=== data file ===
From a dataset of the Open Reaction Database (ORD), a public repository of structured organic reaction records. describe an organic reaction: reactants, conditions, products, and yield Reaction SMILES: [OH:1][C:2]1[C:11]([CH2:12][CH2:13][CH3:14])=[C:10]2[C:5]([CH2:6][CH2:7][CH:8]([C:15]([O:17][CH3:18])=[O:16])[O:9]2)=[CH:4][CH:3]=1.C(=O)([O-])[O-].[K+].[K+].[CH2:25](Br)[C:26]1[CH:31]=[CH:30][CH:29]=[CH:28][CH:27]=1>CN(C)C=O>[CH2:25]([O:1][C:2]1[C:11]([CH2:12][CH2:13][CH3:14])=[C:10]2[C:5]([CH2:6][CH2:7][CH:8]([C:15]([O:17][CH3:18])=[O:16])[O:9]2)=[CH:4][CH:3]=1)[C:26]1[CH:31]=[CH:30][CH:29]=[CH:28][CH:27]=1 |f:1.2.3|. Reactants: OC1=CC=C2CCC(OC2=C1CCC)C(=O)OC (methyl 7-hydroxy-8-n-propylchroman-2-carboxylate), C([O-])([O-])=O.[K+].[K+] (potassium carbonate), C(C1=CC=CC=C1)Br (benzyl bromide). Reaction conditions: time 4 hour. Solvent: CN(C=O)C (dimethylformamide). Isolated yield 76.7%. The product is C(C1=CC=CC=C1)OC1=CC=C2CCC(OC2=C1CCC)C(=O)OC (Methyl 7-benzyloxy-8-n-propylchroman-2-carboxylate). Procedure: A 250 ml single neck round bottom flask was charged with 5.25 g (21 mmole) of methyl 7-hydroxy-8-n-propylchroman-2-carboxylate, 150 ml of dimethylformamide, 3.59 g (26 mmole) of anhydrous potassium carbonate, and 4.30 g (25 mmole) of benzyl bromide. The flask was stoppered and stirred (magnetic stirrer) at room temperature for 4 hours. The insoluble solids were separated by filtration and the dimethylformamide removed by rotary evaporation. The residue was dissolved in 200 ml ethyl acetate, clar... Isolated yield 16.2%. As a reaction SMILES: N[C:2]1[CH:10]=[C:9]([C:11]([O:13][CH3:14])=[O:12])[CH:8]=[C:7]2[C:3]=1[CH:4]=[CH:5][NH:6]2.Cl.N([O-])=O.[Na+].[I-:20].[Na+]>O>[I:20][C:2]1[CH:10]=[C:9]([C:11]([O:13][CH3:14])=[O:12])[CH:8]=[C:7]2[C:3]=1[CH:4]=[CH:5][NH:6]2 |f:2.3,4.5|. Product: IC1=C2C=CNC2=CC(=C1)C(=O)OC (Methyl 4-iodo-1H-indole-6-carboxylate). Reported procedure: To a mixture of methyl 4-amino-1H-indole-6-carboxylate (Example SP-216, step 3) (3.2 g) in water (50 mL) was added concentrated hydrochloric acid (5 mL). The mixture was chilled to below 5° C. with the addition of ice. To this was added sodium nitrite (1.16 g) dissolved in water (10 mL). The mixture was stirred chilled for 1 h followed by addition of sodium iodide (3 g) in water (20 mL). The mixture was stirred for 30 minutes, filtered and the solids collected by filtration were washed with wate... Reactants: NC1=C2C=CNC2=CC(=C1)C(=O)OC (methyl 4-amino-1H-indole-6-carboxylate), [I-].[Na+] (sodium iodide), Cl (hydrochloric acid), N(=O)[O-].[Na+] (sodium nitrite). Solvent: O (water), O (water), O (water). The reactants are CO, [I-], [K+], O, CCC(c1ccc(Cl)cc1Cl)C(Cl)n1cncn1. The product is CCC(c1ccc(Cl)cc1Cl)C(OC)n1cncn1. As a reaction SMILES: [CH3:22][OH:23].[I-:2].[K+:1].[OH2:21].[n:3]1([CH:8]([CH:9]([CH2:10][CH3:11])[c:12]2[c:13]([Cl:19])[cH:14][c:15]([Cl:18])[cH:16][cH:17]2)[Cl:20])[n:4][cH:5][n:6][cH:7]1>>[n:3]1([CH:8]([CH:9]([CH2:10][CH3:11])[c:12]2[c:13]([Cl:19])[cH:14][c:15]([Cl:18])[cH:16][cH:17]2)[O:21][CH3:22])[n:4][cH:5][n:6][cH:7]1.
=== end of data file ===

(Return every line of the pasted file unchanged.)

From a dataset of the Open Reaction Database (ORD), a public repository of structured organic reaction records. describe an organic reaction: reactants, conditions, products, and yield Reaction SMILES: [OH:1][C:2]1[C:11]([CH2:12][CH2:13][CH3:14])=[C:10]2[C:5]([CH2:6][CH2:7][CH:8]([C:15]([O:17][CH3:18])=[O:16])[O:9]2)=[CH:4][CH:3]=1.C(=O)([O-])[O-].[K+].[K+].[CH2:25](Br)[C:26]1[CH:31]=[CH:30][CH:29]=[CH:28][CH:27]=1>CN(C)C=O>[CH2:25]([O:1][C:2]1[C:11]([CH2:12][CH2:13][CH3:14])=[C:10]2[C:5]([CH2:6][CH2:7][CH:8]([C:15]([O:17][CH3:18])=[O:16])[O:9]2)=[CH:4][CH:3]=1)[C:26]1[CH:31]=[CH:30][CH:29]=[CH:28][CH:27]=1 |f:1.2.3|. Reactants: OC1=CC=C2CCC(OC2=C1CCC)C(=O)OC (methyl 7-hydroxy-8-n-propylchroman-2-carboxylate), C([O-])([O-])=O.[K+].[K+] (potassium carbonate), C(C1=CC=CC=C1)Br (benzyl bromide). Reaction conditions: time 4 hour. Solvent: CN(C=O)C (dimethylformamide). Isolated yield 76.7%. The product is C(C1=CC=CC=C1)OC1=CC=C2CCC(OC2=C1CCC)C(=O)OC (Methyl 7-benzyloxy-8-n-propylchroman-2-carboxylate). Procedure: A 250 ml single neck round bottom flask was charged with 5.25 g (21 mmole) of methyl 7-hydroxy-8-n-propylchroman-2-carboxylate, 150 ml of dimethylformamide, 3.59 g (26 mmole) of anhydrous potassium carbonate, and 4.30 g (25 mmole) of benzyl bromide. The flask was stoppered and stirred (magnetic stirrer) at room temperature for 4 hours. The insoluble solids were separated by filtration and the dimethylformamide removed by rotary evaporation. The residue was dissolved in 200 ml ethyl acetate, clar... Isolated yield 16.2%. As a reaction SMILES: N[C:2]1[CH:10]=[C:9]([C:11]([O:13][CH3:14])=[O:12])[CH:8]=[C:7]2[C:3]=1[CH:4]=[CH:5][NH:6]2.Cl.N([O-])=O.[Na+].[I-:20].[Na+]>O>[I:20][C:2]1[CH:10]=[C:9]([C:11]([O:13][CH3:14])=[O:12])[CH:8]=[C:7]2[C:3]=1[CH:4]=[CH:5][NH:6]2 |f:2.3,4.5|. Product: IC1=C2C=CNC2=CC(=C1)C(=O)OC (Methyl 4-iodo-1H-indole-6-carboxylate). Reported procedure: To a mixture of methyl 4-amino-1H-indole-6-carboxylate (Example SP-216, step 3) (3.2 g) in water (50 mL) was added concentrated hydrochloric acid (5 mL). The mixture was chilled to below 5° C. with the addition of ice. To this was added sodium nitrite (1.16 g) dissolved in water (10 mL). The mixture was stirred chilled for 1 h followed by addition of sodium iodide (3 g) in water (20 mL). The mixture was stirred for 30 minutes, filtered and the solids collected by filtration were washed with wate... Reactants: NC1=C2C=CNC2=CC(=C1)C(=O)OC (methyl 4-amino-1H-indole-6-carboxylate), [I-].[Na+] (sodium iodide), Cl (hydrochloric acid), N(=O)[O-].[Na+] (sodium nitrite). Solvent: O (water), O (water), O (water). The reactants are CO, [I-], [K+], O, CCC(c1ccc(Cl)cc1Cl)C(Cl)n1cncn1. The product is CCC(c1ccc(Cl)cc1Cl)C(OC)n1cncn1. As a reaction SMILES: [CH3:22][OH:23].[I-:2].[K+:1].[OH2:21].[n:3]1([CH:8]([CH:9]([CH2:10][CH3:11])[c:12]2[c:13]([Cl:19])[cH:14][c:15]([Cl:18])[cH:16][cH:17]2)[Cl:20])[n:4][cH:5][n:6][cH:7]1>>[n:3]1([CH:8]([CH:9]([CH2:10][CH3:11])[c:12]2[c:13]([Cl:19])[cH:14][c:15]([Cl:18])[cH:16][cH:17]2)[O:21][CH3:22])[n:4][cH:5][n:6][cH:7]1.